Pyongyang has been improving its arsenal with the denuclearisation talks stalled since 2019.
The weapon North Korea fired off its east coast on Tuesday morning was a newly-developed hypersonic missile, state media said, in the latest advance in weaponry for the nuclear-armed nation.
The development of the weapon system increases North Korea’s defence capabilities, the Korean Central News Agency (KCNA) said on Wednesday, describing the missile as a “strategic weapon”.
The official Rodong Sinmun newspaper carried a picture of the weapon – with a set of guidance fins at the base of its nose cone – ascending into the morning sky.
North Korea has been steadily developing its military arsenal amid an impasse over talks aimed at dismantling its nuclear and ballistic missile arsenals in return for relief on sanctions that have crippled its economy.
North Korean leader Kim Jong Un did not attend the launch, which was watched by top official Pak Jong Chon, KCNA said.
“In the first test-launch, national defence scientists confirmed the navigational control and stability of the missile”.
It said the missile, called Hwasong-8, performed to its technical targets “including the guiding manoeuvrability and the gliding flight characteristics of the detached hypersonic gliding warhead”.
The Hwasong series missiles use liquid propellant engines, according to Ankit Panda, a senior fellow at the US-based Carnegie Endowment for International Peace.
“This is the first test of a liquid propellant missile in North Korea since November 2017,” he said in a post on Twitter.
Leonid Petrov, an expert on North Korea and senior lecturer at the International College of Management Sydney, the technology was “cutting edge” and such a weapon could travel five to seven times faster than the speed of sound.
“Certainly it’s a very powerful weapon and North Koreans are very proud to have delivered their first successful test,” he said.
Kim signaled Pyongyang’s intention to upgrade its military capabilities during a party congress in January, when he included a hypersonic missile system on a wish list of five weapons systems.
The test was the third by North Korea this month, with South Korea also developing increasingly sophisticated weaponry.
On September 15, both countries tested ballistic missiles only hours apart. On Tuesday, Seoul held a ceremony to launch its third submarine capable of carrying submarine-launched ballistic missiles.
“Because of their speed and varied trajectories, hypersonic missiles are hard to detect, track and defend against,” Leif-Eric Easley, associate professor of international studies at Ewha Womans University in Seoul, said in an email.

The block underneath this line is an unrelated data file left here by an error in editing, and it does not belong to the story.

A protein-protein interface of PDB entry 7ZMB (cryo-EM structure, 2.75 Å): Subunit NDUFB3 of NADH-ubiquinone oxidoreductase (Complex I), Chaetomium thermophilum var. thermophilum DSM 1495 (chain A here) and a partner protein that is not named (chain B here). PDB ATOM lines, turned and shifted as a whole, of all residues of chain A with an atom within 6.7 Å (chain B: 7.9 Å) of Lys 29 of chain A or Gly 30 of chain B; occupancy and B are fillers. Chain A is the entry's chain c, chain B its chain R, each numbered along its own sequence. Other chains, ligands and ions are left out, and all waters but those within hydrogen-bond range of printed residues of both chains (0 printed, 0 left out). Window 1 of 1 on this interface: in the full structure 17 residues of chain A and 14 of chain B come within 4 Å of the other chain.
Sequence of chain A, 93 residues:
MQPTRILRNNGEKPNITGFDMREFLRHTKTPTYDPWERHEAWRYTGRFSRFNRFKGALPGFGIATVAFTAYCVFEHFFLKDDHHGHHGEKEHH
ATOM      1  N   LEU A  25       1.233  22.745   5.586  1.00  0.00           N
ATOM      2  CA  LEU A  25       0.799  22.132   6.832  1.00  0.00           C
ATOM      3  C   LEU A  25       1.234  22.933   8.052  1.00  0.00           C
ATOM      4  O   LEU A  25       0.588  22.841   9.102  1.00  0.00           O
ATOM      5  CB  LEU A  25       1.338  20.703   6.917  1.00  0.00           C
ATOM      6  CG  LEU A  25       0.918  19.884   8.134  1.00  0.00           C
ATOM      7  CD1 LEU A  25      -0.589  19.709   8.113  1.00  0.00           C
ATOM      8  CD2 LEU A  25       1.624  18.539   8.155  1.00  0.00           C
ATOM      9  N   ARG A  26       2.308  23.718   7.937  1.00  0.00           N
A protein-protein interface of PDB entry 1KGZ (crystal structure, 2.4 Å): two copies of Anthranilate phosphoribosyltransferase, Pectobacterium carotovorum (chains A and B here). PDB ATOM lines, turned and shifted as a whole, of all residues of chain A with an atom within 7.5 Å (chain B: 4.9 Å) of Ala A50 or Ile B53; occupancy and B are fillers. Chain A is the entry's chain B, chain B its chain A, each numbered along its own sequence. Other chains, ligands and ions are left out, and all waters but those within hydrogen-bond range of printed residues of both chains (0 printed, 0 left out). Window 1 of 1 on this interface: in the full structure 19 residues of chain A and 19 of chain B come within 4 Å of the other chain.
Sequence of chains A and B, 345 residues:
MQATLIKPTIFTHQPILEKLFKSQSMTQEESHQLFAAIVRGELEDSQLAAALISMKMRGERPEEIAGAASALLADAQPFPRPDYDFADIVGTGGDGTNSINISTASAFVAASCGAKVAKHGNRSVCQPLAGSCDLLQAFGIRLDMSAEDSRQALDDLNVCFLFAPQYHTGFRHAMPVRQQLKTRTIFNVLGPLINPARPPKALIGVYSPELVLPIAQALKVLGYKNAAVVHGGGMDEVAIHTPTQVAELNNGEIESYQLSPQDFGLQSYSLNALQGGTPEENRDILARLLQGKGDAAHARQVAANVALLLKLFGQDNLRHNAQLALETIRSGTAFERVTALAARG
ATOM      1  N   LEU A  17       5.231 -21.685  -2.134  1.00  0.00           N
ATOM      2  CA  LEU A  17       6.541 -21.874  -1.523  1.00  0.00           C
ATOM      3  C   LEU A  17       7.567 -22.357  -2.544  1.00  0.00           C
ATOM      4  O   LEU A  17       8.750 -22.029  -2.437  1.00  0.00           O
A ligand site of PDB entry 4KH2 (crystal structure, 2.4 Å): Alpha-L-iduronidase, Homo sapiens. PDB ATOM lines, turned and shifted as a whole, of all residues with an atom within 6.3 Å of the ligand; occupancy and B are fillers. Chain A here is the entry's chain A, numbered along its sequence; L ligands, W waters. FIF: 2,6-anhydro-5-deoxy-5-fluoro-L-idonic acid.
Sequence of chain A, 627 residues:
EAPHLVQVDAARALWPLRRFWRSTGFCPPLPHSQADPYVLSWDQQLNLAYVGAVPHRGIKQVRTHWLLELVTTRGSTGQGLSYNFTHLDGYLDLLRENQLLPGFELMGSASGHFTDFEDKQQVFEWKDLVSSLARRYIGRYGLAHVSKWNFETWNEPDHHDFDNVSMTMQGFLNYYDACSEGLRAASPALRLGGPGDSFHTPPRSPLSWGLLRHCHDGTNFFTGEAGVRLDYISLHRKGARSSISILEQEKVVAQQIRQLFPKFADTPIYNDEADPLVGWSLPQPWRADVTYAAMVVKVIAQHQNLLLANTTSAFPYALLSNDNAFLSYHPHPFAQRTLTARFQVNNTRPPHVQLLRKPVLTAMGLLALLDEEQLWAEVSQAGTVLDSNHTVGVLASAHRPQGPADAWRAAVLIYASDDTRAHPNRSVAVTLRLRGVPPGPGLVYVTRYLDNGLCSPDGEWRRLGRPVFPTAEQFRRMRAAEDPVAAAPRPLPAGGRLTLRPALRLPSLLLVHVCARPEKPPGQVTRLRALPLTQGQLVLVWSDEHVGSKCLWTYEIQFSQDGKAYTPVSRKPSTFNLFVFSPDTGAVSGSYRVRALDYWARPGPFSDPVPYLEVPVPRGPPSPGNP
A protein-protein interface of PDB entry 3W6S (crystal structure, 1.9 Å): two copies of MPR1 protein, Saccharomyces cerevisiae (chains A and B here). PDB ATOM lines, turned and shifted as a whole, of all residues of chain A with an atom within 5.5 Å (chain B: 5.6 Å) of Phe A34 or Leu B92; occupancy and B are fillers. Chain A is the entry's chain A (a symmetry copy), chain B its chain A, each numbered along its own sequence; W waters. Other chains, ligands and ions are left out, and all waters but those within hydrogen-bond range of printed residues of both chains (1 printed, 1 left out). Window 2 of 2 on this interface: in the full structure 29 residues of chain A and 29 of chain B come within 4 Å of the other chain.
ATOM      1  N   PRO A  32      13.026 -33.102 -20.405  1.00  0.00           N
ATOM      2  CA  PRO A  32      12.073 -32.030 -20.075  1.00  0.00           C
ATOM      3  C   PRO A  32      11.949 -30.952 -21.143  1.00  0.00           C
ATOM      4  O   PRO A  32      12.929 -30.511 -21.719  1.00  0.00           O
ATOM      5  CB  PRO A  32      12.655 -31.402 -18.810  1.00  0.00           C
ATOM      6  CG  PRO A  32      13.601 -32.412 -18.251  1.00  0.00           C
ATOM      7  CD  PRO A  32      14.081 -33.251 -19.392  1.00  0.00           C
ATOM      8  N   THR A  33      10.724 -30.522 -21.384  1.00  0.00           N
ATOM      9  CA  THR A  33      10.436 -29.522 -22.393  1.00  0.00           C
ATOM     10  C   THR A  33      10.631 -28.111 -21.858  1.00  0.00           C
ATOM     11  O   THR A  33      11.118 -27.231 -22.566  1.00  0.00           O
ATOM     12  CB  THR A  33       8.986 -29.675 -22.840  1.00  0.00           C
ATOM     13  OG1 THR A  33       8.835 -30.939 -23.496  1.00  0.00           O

“Advancements in fueling are intended to allow Pyongyang to fire the missiles quickly, making them more difficult for other countries to preemptively target and destroy before launch.
It is unlikely that North Korea has reliably developed all the technologies its propaganda claims.
However, if Pyongyang manages to fit a nuclear warhead on even a rudimentary hypersonic, it would be a dangerous weapon because it wouldn’t have to be extremely accurate to threaten the nearby metropolis of Seoul.”
South Korea has been trying to entice the North back to engagement; however, talks on denuclearization have stalled since 2019 after the collapse of a summit between Kim and former US President Donald Trump.
North Korea said last week it was willing to consider another summit with South Korea if mutual respect between the neighbours could be assured, following South Korean President Moon Jae-in’s call for a declaration to formally end the 1950-1953 Korean War.
South Korea’s military announced the launch shortly after it happened on Tuesday but did not reveal the missile’s maximum altitude and flight distance, information that it usually makes available within about an hour.
South Korean media reports cited unidentified sources as saying the projectile had “different flight features” from previous launches and President Moon Jae-in called for “comprehensive analysis” of the launch. Japan said it was a ballistic missile.
North Korea, which invaded South Korea in 1950, is under multiple sets of international sanctions over its banned nuclear weapon and ballistic missile programmes.
It has already tested a long-range cruise missile and a train-launched ballistic missile this month.
The United States has repeatedly said it is willing to meet North Korean officials anywhere, at any time, without preconditions, in its efforts to resume negotiations on denuclearization.
It condemned Tuesday’s launch as a sanctions violation and a threat to the international community.
Lim Eul-chul, a professor at the Institute for Far Eastern Studies at Kyungnam University, said that North Korea was looking to use its weapons development “as a means to make room for diplomatic manoeuvering as well as enhancing military posture”.
Lim said he expected more launches in the future.
“In a way, the North’s recent behaviour is very predictable,” he told the AFP news agency.
“They had signaled military actions and are now executing them step by step.”
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